HomeQueenmakersDo You Know Your Brand - with the Queen of Sheba

Do You Know Your Brand – with the Queen of Sheba

Are you one of those women in business who while scrolling through Facebook stops to take a Quizony test because you have questions about who you really are? OK, I’ll admit it. I am one of those women, but it isn’t because I don’t know my brand. It’s because I do!

Everyone knows the importance of developing a strong brand for their business or their product. So, why is it so hard to understand the necessity of developing a brand for you?

The women in business clients I work with are willing to listen to the why and how they can brand themselves at work, but too often I learn they don’t follow through on the task as the “it is all about me” part of branding stops them in their tracks. Let me explain.

It takes strong self-confidence to market yourself to others, sharing the qualities and attributes that allow you to stand out from the crowd. For example, if you want to be known for always showing up and being seen you might decide you will make it a point to be first at every company event and meeting. It may be easy for your calendar, but are you prepared to greet the second person that walks through the door no matter who that person is? It could be the CEO, the COO, the Chairman of the Board, or the kid helping the caterer. Regardless of who it is you must be able to graciously introduce yourself and confidently present yourself as the most important person in that room at the time.

Since I have been in business for more than a decade, I can tell you that there were a lot of times I was the only woman in the room, therefore, standing out was easy. As a participant of male-only and me groups everyone knew my name. Quite honestly it wasn’t always easy for me to remember all of their names. At some point all men look alike. (That comment might get me into trouble, but some of you know exactly what I mean: blue suit, crisp white collared shirt, red and blue striped tie). Anyway, I wanted to be known for more than being the only woman. My brand was and is: always on time, prepared, confident, reliable, outspoken, energetic, on point, influential, well-networked, can sell anything and able to get the job, any and every job, done. Actions speak louder than words means that I must not only tell people these things about me, but demonstrate them in everything I do.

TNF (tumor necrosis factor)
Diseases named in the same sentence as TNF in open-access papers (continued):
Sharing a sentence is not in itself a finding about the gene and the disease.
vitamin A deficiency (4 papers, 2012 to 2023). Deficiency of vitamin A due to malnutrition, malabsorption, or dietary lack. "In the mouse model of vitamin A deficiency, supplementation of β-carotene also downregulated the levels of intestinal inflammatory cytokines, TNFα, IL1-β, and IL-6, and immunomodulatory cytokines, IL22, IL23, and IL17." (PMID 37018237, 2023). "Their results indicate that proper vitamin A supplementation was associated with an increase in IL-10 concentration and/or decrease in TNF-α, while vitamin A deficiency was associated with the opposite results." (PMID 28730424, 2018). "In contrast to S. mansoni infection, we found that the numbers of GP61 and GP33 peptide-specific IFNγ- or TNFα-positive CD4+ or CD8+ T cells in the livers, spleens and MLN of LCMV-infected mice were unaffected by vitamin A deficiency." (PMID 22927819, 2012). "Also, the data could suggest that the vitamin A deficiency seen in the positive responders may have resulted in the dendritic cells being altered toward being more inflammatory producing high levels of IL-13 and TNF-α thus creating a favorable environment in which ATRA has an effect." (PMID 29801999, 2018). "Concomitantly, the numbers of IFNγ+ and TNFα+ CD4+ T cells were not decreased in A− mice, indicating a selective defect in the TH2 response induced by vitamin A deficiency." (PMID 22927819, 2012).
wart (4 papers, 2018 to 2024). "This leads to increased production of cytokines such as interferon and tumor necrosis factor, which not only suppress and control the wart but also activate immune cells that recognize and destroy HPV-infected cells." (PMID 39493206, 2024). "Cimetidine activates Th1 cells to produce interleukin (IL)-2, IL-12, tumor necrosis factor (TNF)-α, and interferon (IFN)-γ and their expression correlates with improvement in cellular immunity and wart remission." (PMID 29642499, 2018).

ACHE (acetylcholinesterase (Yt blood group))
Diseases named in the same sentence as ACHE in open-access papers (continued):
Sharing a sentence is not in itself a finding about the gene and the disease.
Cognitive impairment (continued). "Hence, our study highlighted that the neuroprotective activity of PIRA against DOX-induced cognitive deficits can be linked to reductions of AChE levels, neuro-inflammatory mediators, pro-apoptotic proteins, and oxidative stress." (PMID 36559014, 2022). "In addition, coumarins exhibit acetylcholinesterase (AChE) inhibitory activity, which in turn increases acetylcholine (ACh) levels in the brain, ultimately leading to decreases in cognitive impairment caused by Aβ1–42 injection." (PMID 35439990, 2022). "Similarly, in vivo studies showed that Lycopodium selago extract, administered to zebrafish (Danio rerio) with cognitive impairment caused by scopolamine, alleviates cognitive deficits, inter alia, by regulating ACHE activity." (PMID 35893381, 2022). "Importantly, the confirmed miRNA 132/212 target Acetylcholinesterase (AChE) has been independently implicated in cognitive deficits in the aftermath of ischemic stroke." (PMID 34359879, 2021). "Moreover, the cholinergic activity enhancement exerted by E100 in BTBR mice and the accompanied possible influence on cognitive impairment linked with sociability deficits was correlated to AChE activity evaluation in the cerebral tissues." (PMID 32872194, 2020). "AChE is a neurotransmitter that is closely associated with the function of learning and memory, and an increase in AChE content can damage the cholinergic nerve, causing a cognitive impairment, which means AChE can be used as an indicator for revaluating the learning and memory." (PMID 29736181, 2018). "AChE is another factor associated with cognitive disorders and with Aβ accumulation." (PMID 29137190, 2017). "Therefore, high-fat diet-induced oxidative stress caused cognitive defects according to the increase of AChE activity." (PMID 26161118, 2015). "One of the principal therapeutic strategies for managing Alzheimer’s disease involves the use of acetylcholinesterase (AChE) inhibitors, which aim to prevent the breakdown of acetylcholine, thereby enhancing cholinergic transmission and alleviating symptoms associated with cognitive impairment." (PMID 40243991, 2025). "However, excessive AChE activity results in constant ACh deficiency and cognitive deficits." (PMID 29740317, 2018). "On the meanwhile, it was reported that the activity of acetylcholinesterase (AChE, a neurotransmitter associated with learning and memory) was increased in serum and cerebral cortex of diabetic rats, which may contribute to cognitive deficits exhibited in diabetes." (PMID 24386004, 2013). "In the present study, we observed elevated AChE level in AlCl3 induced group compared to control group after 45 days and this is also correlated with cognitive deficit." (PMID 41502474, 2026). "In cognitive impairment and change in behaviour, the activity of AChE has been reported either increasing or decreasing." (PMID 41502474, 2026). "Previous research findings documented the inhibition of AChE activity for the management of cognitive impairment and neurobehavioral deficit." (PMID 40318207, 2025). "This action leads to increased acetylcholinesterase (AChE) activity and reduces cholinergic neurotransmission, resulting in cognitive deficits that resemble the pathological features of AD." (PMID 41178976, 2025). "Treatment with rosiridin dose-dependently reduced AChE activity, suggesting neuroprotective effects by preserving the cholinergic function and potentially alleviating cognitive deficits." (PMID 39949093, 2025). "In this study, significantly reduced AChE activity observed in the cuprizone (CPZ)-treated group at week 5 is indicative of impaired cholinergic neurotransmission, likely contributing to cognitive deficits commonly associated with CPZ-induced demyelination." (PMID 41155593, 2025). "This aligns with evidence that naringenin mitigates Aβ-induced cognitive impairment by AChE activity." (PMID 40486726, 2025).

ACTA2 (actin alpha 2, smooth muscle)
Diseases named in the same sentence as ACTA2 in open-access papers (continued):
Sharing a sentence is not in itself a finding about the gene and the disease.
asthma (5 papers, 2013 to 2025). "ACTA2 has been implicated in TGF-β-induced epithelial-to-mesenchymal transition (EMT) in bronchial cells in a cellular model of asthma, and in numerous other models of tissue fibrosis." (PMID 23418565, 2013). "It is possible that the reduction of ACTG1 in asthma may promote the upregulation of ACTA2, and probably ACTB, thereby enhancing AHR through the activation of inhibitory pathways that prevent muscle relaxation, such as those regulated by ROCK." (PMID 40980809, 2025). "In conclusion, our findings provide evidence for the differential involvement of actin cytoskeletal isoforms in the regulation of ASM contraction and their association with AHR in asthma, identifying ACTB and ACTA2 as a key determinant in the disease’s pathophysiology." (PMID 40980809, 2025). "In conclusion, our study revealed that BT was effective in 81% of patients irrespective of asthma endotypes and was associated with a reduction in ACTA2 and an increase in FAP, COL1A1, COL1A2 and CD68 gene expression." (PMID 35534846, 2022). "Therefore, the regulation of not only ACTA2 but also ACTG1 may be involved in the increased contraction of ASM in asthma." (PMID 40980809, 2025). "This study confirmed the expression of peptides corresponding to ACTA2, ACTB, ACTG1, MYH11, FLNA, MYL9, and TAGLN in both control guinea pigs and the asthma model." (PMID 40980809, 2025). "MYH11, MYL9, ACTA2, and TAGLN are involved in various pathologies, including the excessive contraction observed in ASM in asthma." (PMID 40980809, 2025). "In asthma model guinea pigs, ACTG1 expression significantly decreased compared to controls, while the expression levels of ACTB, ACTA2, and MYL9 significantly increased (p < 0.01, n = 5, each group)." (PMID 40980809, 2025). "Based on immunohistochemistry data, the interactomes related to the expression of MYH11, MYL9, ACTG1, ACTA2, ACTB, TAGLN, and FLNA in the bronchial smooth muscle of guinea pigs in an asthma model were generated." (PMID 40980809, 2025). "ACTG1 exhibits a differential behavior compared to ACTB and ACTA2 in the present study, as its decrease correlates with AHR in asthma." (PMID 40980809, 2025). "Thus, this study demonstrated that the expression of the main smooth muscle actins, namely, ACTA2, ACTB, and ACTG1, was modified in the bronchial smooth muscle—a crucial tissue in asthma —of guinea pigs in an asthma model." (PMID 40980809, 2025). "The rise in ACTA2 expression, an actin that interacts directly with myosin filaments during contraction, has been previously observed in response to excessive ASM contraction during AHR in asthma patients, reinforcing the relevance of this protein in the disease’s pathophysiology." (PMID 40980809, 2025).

Yes, branding yourself means speaking out and often about what you do! No one can speak about your value better than you. The most successful women in business I have worked with understand exactly what they are worth to the company they work for and they aren’t afraid to let their managers know and their manager’s managers know. In fact, depending upon the size of the company you work for there is absolutely no level on the corporate ladder that shouldn’t know who you are and what you are doing. You can brand yourself be participating in the company newsletter, online chat, corporate charity event and others. Remember, you are either visible or invisible and your brand starts there. Invisible people are never remembered at bonus time, or for promotion, or for any recognition.

So, the next time a Quizony quiz pops up on Facebook and asks you What Is Your True Personality?  Take the quiz. It might just get you started in realizing what your brand is and if you want to change it.

Nyaradzo Mavindidze

Nyaradzo Viki-Mavindidze, Managing Consultant of Avodah Consultants, is a renowned Speaker, Training Consultant, Coach, Author, Entrepreneur, and Philanthropist. A psychologist by profession, she is passionate about helping people improve and excel in their lives holistically, shifting personal paradigms and beliefs through training. Over the years, she has developed herself as a brand to reckon with in dissemination lasting solutions to performance deficiencies.

QueenMakers is an initiative she founded that pursues proactive strategies to develop and empower women and girls to take on leadership roles in their communities through; training, mentoring, capacity building and coaching. She believes that the full and active participation of women in economic activities and decision-making is a pre-requisite for positive change and development in Zimbabwe and in Africa.



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